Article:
All eyes will be on George Lagong whom SNAP claims is its man although he won the Pelagus seat as an independent.
Party secretary-general Stanley Jugol said Lagong was a current member of SNAP and had contested in Pelagus due to a last-minute change in strategy.
Jugol said Lagong was originaly slated to contest under the SNAP ticket in the remote Baleh constituency against Parti Rakyat Sarawak (PRS) president James Masing.
“We had announced Lagong’s name for the Baleh seat at our earlier press conferences. Lagong is a SNAP member.
“But at the last minute, he decided to switch strategy and contest in Pelagus because of family pressure, ” he said, adding that Lagong is Larry Sng’s nephew. Partyless Sng was dropped by BN from contesting this time.
Jugol explained that when Barisan Nasional (BN) failed to name Sng as a candidate, his family had immediately contacted Lagong and told him to contest in Pelagus.
“It all happened very fast. SNAP was aware of Lagong’s decision and agreed for him to contest in Pelagus under SNAP ticket.
“But due to logistical reasons – Baleh is very far upriver from Kapit – we could not deliver him the letter of authority in time for him to submit his nominations in Pelagus as a SNAP candidate.
“So Lagong contested as an independent but he is a SNAP member,” Jugol told FMT, adding that Lagong had given SNAP permission to announce this fact.
Jugol, however, did say that although Lagong was a SNAP representative, it would not be recognised in the State Legislative Assembly.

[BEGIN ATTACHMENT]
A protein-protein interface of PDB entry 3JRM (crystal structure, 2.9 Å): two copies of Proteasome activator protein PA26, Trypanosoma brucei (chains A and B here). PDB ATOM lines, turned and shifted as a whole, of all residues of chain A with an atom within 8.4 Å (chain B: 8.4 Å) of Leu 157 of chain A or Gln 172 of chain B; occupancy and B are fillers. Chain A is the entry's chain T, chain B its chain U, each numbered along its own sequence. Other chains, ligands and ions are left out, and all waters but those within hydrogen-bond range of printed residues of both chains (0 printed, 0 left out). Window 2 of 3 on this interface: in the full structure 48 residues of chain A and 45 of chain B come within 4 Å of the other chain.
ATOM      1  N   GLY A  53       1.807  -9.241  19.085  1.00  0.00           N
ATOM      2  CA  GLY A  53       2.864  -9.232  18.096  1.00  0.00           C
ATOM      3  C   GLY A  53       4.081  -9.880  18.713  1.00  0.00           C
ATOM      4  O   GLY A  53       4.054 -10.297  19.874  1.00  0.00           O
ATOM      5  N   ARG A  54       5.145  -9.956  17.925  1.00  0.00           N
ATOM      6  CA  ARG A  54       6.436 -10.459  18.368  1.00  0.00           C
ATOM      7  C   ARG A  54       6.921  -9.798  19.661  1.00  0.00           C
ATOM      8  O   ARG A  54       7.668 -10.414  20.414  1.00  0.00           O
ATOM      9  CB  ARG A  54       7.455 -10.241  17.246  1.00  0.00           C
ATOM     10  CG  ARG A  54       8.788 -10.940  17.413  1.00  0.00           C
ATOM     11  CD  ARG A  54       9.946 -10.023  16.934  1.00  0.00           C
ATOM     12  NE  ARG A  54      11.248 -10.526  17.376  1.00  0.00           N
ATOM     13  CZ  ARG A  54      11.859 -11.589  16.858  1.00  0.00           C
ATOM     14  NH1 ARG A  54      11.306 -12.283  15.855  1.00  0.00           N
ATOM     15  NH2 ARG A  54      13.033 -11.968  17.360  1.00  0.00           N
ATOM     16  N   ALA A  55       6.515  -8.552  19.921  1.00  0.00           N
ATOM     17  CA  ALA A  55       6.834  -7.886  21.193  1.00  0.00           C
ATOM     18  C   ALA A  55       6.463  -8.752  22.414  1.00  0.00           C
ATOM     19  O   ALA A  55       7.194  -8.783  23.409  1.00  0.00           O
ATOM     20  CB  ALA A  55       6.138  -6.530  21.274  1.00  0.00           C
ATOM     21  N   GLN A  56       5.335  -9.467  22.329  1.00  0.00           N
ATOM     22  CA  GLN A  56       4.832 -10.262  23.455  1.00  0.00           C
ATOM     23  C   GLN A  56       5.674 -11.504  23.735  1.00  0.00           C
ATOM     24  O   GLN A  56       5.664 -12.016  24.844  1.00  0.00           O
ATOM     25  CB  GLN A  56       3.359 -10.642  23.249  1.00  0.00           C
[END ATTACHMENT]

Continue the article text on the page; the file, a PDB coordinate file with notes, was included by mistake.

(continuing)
“In the state assembly he will be considered an independent because he won the seat as an independent,” Jugol added.
Lagong was the only independent among 41 independents who won a seat in the recent Sarawak state election.
He defeated BN-PRS candidate Stanley Nyitar by 2,837 votes. Lagong secured 5,740 votes against Stanley’s 2,903.
The PKR candidate, Edward Sumbang Asun, managed to secure 1,171 votes.
SNAP not wiped out
In 2006, Sng won the seat under a PRS ticket but Masing sacked him from the party in 2009 for insubordination.
Sng has been partyless since and Masing’s adamant refusal to accept him back into PRS or for that matter allow any other BN partners to accept him resulted in BN dropping him as a candidate despite Sng being Taib’s blue-eyed boy.
Masing has blamed PRS’ loss in Pelagus in Saturday’s election to “money politics”.
“The pride of the poor communities is as deep as their pockets. This is most evident in politics,” he had said.
Yesterday, SNAP president Edwin Dundang had announced that the party was not “wiped out” in the election as widely reported.
“Lagong contested in Pelagus with the full knowledge of the party. When he was unable to get the letter of authority from me, he had to contest as an independent.
“He could not be present today at the meeting as he had some commitment,” he said, dispelling rumours that Lagong was open to offers from other BN coalition partners.
Word here is that Lagong, who is currently in Brunei, is being wooed by Masing who is eyeing the post of deputy chief minister.
Except for Pelagus, PRS won all its eight out of nine seats contested in Saturday’s polls.
Masing is bent on getting Lagong and bolstering his party’s credentials as having delivered 100% of its seat.
Sarawak Democratic Progressive Party (SPDP), another Dayak-dominated BN component, won six out of eight seats it contested.